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Mason v. Torrey
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MAINE SUPREME JUDICIAL COURT					Reporter of Decisions
Decision:	1998 ME 159
Docket:	Sag-96-837
Argued:	October 6, 1997
Decided:	June 19, 1998

Dissenting:	LIPEZ, J.



	[¶1]  Marilyn Mason, individually and as personal representative of the
estate of Julia Ayer, and Charles Ayer appeal from the judgment of the
Superior Court (Sagadahoc, Cole, J.) denying their claim for professional
negligence against Susan Torrey, M.D., Mid Coast Hospital (MCH), and
Emergency Medical Associates (EMA).  Mason contends that the court erred
by not providing the jurors with the instructions we articulated in Irish v.
Gimbel, 1997 ME 50, 691 A.2d 664, by allowing Torrey to display an
enlargement of the screening panel's findings, and by labeling Torrey and
two other doctors who testified on her behalf as expert witnesses.  We affirm
the judgment.
	[¶2]  Julia Ayer died from a ruptured aortic aneurism on July 13,
1990, after being sent home following what Mason alleges was a
misdiagnosis by Torrey.  On May 31, 1995, Mason filed a claim in the
Superior Court alleging professional negligence by Torrey, EMA, and MCH.{1} 
Pursuant to 24 M.R.S.A. § 2854 (1990) Mason presented the claim to a
prelitigation screening panel, the members of which determined
unanimously that Torrey, MCH and EMA were not negligent in Ayer's
	[¶3]  Despite this finding Mason proceeded to file suit in the Superior
Court against those parties for professional negligence.  An enlargement of
the panel's findings was used during trial and the actual findings were
entered in evidence.  Three expert witnesses testified on behalf of Torrey,
including Torrey herself, Pamela Bensen, M.D. and Phelps Carter, M.D. 
Judgment was entered on the jury verdict in favor of Torrey, MCH and EMA.
	[¶4]  Mason's primary contention is that the court erred by failing to
give to the jury the instructions we articulated in Irish.  In Irish we reviewed
the constitutionality of 24 M.R.S.A. § 2857(1)(B) (1990),{2} which permits
admission without explanation of unanimous panel findings in a subsequent
court action for professional negligence.  We held that in order to guarantee
the right to a jury determination promised in Article I, section 20 of the
Maine Constitution certain neutral information must be provided to the jury
when panel findings are admitted.  Irish, 1997 ME 50, ¶ 12, 691 A.2d at
671.{3}  We construed "the statute to permit the disclosure of information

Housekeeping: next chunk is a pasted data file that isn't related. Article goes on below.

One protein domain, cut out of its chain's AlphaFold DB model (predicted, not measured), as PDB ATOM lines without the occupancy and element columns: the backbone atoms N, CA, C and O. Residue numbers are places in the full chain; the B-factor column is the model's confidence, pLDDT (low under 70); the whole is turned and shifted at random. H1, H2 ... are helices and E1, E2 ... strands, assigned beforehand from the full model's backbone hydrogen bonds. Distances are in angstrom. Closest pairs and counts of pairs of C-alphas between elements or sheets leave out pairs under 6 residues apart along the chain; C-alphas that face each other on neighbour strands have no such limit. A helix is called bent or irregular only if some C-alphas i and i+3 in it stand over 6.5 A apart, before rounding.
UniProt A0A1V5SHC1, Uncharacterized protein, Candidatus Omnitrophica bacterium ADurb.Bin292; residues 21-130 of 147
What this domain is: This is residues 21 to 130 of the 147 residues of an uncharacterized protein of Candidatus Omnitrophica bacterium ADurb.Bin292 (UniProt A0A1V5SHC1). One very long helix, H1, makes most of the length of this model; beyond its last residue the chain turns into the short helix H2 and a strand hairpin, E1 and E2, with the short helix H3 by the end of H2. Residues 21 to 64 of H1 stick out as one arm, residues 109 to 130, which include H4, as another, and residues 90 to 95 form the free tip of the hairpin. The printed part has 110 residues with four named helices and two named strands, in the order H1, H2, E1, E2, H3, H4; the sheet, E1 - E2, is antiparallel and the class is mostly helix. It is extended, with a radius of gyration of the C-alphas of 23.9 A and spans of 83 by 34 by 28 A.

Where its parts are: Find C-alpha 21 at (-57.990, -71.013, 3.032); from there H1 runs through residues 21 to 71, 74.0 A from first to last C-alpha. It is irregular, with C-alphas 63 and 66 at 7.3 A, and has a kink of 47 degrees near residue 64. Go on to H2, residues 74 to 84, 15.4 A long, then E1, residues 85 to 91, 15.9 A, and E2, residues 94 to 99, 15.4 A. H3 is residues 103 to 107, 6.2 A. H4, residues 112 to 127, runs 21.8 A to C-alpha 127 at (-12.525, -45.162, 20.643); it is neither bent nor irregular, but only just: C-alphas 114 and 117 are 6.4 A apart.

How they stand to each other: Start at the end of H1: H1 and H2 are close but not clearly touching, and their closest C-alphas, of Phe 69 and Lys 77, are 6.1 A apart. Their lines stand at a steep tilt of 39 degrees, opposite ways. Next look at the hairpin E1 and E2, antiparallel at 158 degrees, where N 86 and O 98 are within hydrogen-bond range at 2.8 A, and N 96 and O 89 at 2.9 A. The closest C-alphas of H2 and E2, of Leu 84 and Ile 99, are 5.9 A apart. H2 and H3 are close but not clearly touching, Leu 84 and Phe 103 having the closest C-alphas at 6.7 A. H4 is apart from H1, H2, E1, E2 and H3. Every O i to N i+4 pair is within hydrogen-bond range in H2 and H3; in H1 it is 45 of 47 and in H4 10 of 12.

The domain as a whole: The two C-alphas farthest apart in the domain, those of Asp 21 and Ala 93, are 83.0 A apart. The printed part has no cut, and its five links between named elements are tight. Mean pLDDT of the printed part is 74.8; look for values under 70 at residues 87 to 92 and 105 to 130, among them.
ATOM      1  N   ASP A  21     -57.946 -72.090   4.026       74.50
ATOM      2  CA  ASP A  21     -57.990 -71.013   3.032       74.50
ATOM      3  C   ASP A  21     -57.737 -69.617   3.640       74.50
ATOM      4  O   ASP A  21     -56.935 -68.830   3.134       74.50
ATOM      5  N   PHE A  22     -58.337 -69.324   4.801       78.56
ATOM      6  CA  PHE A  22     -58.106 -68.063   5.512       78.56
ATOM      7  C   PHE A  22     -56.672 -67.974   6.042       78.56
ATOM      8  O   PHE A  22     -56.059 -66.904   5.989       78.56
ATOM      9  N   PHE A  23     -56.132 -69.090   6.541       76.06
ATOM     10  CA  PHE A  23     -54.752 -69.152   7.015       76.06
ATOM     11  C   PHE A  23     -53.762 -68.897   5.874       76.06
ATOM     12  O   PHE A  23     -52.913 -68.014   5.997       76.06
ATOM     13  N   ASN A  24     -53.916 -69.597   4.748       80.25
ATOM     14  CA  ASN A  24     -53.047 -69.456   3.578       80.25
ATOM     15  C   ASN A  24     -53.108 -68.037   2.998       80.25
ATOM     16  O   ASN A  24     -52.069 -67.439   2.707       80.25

about the prelitigation screening process sufficient to provide a rational
basis for evaluation of the findings and to ensure the jury's role as the final
arbiter of the facts."  Id. at ¶ 13, 691 A.2d at 671.  
	[¶5]  Mason did not object to the court's preliminary comments or
final instructions to the jury concerning the prelitigation screening process. 
Pursuant to M.R. Civ. P. 51(b), "[n]o party may assign as error the giving or
the failure to give an instruction unless the party objects thereto before the
jury retires to consider its verdict, stating distinctly the matter to which the
party objects and the grounds of the objection."  Despite this rule, we have
employed an obvious error standard in some civil settings to vacate a
judgment when the appealing party failed to object at trial "only if the error
was of the exceptional kind that seriously affected the fairness, integrity, or
public reputation of the proceedings."  Harris v. PT Petro Corp., 650 A.2d
1346, 1349 (Me. 1994) (citation omitted).
	[¶6]  Mason argues that the claimed error must constitute obvious
error because it is constitutionally based.  In most cases even constitutional
error must be preserved for appellate review and unpreserved constitutional
error must be subjected to the same obvious error review as we apply to all
unpreserved error.  See State v. Eastman, 1997 ME 39, ¶ 14, 691 A.2d 179,
183-84; State v. Jones, 580 A.2d 161, 163 (Me. 1990).
	[¶7]  In the context of civil proceedings, "constitutional decisions may
be limited so as to have only future effect."  Cranston v. Commercial Chem.
Corp., 324 A.2d 301, 304 n.6 (Me. 1974) (citations omitted).  We decline to
apply Irish retrospectively in cases in which the claim of error was not
preserved.  Because the court rendered its judgment prior to our decision in
Irish, and because the court's instructions comported with the prevailing
law at that time, see Sullivan v. Johnson, 628 A.2d 653, 656 (Me. 1993), the
court's instructions do not constitute obvious error.
	[¶8]  No other issues raised by Mason require discussion.
	The entry is: